I attend a lot of Superintendent events where there are discussions on the digital transitions of districts. These discussions are often about how “we” need to change, and far too often these conversations are being held in very traditional ways. One is left often believing that the changes are about other people and not really about those leading the system.
This past week I was meeting with colleagues from across the continent and leading a conversation around digital leadership for superintendents. What was impressive is that in some very simple ways, Superintendents are finding ways to lead digitally. I do think the questions about whether digital leaders have to lead digitally is really rhetorical. We are part of a learning system, we need to be learners ourselves.
So, what are some easy entry points for Superintendents?
There are so many ways to model the power of the digital tools. There are big steps like investing in a regular blog, medium-sized steps like starting social media accounts and small steps like collaboratively building a meeting agenda in a shared document. I was interested to hear from one superintendent that co-constructs her Board agenda through a collaborative Google doc.
More and more district leaders are finding voice and connections through social media. While some still use these platforms as a one way communication channel and worry about the push-back from constituents others are finding the power of building connections and relationships in social media and that the interactions are not a waste of time but really an investment.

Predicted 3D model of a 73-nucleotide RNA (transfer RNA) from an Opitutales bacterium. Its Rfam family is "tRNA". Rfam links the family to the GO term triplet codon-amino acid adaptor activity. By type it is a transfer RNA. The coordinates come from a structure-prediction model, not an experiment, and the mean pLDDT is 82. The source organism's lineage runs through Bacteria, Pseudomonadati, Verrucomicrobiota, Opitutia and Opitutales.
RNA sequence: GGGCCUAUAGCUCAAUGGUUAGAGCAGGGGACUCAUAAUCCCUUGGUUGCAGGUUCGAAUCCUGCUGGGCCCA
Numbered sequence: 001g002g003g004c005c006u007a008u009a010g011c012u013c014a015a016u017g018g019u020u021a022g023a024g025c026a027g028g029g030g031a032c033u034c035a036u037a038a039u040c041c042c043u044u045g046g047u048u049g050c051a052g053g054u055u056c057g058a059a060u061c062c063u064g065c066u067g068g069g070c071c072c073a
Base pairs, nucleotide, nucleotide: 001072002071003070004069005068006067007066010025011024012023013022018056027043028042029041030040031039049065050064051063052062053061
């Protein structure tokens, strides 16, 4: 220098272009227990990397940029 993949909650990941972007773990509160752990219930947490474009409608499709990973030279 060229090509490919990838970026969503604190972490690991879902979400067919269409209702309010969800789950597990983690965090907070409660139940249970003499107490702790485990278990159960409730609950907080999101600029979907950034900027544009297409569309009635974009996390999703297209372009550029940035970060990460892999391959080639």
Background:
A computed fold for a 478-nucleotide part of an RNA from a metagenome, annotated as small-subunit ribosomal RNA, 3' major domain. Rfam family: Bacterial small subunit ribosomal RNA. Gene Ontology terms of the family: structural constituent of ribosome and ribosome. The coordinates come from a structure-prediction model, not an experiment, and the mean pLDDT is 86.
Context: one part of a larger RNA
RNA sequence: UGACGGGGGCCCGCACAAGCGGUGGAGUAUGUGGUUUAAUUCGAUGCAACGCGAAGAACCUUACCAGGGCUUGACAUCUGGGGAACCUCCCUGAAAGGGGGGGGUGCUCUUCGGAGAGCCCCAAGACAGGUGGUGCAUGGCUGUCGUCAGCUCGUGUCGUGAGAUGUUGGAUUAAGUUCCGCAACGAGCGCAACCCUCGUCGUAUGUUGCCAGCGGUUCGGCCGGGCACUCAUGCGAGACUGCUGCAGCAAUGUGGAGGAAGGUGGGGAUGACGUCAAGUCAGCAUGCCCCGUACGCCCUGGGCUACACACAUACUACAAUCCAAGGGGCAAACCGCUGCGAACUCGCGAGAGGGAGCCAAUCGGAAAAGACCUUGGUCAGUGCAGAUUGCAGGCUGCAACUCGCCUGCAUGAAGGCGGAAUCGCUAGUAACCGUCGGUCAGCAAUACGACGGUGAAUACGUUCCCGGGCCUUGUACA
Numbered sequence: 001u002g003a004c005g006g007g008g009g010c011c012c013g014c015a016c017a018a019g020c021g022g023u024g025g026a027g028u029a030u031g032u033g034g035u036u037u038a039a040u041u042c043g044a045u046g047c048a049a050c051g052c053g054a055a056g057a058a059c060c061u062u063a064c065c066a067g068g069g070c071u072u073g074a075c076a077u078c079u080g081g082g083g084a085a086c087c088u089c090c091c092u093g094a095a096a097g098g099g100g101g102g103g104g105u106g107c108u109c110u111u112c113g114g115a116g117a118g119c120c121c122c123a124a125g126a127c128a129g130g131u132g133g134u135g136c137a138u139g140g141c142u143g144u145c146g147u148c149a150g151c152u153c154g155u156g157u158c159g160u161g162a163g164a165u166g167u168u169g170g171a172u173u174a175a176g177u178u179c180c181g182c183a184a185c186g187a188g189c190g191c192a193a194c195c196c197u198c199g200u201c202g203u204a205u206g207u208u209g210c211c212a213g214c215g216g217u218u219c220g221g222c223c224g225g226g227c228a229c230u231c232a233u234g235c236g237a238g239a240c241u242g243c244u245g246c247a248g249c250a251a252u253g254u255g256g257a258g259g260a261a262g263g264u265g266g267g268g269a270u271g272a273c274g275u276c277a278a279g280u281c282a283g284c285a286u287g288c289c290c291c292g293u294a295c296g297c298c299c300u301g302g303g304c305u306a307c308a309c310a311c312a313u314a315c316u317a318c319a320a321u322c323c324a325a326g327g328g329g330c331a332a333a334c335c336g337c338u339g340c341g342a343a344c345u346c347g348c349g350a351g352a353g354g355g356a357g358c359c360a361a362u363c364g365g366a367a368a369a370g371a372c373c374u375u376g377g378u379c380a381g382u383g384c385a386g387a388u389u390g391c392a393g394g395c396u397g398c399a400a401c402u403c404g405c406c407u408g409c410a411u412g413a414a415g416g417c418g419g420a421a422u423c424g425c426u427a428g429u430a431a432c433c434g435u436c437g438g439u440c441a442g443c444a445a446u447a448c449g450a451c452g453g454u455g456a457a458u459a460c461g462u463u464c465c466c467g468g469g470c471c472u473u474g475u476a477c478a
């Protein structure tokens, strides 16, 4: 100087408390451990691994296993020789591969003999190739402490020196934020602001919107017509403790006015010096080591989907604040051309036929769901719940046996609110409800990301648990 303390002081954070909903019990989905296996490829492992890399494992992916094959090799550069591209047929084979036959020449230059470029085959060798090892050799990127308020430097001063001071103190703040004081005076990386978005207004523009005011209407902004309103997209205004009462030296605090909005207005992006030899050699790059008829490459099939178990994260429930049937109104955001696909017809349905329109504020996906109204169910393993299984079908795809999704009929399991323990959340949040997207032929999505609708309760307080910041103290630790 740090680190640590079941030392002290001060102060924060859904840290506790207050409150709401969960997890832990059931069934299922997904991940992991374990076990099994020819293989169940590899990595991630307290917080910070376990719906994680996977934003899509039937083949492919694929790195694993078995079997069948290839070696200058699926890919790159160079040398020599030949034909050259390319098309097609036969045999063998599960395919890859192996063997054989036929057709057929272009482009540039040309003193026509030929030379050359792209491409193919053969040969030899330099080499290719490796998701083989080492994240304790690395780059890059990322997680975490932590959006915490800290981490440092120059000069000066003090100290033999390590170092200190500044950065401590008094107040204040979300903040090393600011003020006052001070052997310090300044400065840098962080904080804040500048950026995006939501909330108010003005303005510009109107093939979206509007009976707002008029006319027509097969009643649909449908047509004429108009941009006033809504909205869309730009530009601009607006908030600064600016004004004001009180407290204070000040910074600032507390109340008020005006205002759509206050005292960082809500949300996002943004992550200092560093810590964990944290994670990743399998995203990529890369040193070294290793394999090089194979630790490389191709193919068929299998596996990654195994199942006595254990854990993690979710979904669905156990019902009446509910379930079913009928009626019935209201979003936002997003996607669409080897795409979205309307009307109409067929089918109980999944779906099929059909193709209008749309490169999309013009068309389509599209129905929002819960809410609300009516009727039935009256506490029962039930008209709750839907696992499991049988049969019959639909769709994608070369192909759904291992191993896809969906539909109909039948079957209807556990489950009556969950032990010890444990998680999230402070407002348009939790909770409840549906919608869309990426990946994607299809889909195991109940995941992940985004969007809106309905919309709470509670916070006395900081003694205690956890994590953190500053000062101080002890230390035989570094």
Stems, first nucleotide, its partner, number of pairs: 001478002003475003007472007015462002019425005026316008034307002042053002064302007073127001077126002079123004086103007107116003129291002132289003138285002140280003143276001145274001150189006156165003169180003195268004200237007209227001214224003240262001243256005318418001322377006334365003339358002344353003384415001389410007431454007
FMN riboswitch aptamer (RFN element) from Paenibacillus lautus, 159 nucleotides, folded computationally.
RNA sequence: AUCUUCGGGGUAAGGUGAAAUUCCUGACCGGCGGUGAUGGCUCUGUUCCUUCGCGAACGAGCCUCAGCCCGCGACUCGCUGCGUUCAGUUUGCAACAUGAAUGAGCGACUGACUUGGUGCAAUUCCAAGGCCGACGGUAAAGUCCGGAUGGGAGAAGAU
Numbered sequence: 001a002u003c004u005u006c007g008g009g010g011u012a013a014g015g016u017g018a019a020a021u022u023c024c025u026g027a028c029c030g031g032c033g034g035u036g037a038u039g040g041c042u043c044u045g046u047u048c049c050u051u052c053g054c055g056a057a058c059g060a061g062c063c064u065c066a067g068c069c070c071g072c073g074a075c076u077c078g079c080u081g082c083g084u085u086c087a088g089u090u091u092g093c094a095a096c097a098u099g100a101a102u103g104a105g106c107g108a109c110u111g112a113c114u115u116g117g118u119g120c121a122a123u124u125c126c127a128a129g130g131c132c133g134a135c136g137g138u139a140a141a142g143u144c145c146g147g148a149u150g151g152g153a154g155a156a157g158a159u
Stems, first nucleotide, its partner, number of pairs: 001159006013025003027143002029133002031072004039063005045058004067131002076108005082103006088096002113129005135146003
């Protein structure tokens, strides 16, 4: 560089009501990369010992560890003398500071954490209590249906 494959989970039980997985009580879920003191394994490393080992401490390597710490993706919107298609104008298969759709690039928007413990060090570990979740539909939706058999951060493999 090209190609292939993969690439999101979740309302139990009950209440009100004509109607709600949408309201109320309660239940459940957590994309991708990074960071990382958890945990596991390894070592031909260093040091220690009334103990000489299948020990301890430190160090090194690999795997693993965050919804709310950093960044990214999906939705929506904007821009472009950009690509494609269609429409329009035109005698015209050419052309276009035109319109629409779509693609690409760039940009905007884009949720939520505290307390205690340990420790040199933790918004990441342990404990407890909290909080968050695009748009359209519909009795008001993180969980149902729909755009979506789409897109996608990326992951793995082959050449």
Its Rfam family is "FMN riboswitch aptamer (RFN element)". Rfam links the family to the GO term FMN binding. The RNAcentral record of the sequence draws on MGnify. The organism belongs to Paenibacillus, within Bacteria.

I loved to hear of the variety of tools that Superintendents use to make their work easier, more engaging and connect with students, staff and community. To highlight just two, one Superintendent spoke of his work with VoiceBo – an app that acts as a voice recorder. When visiting various classrooms he will often times use the app with the students where he records and shares their voices. As he said, “what students don’t want to share and have the superintendent record what they are doing.” Another tool that was new to me was Slack – a tool that a number of school districts are doing to better connect and cut down on the email clutter.
As I have written before, where leaders spend their time matters.
I have argued that digital literacy is really just becoming literacy. It is implied that digital is just part of the large expected meaning of literacy. The same line of thinking needs to hold true for digital leadership. For those who hold leadership positions in education, really being a digital leader is just being a leader. We need to be continuing to upgrade our skills and be pushed to use the tools and engage with the mindset we expect of our students and teachers.
This really takes two parts – superintendents need to be in classes where teachers are pushing new ways to engage digitally and they also need to attend professional events that allow them to learn from and with colleagues on the paths other schools and districts are taking on the digital journey.
I have been very hard on traditional conferences in my blog posts. There are some major events I refuse to attend now since they continue to perpetuate learning about the new things in the same old ways. What was great about the Superintendent Digital Transition Symposium was that is modeled many of the new ways we are trying to engage. There were some traditional lecture presentations, but there were also student discussions, gallery walks, hands-on activities, chances to engage digitally and choice in how, where and with who we learned. If we are going to come together face-to-face there needs to be value added over traditional conferences. This event is one of the few that I have attended that has started to realize this.
I am reminded when I connect with other districts, that if I am looking for a district leading the way thinking about digital engagement there is almost always a Superintendent trying to figure it out for herself how she can lead digitally. I am also reminded that slowly the word digital is disappearing in front of the word leadership – in the very new future it will just be leadership and digital will just be one of the expectations when we use the word leader.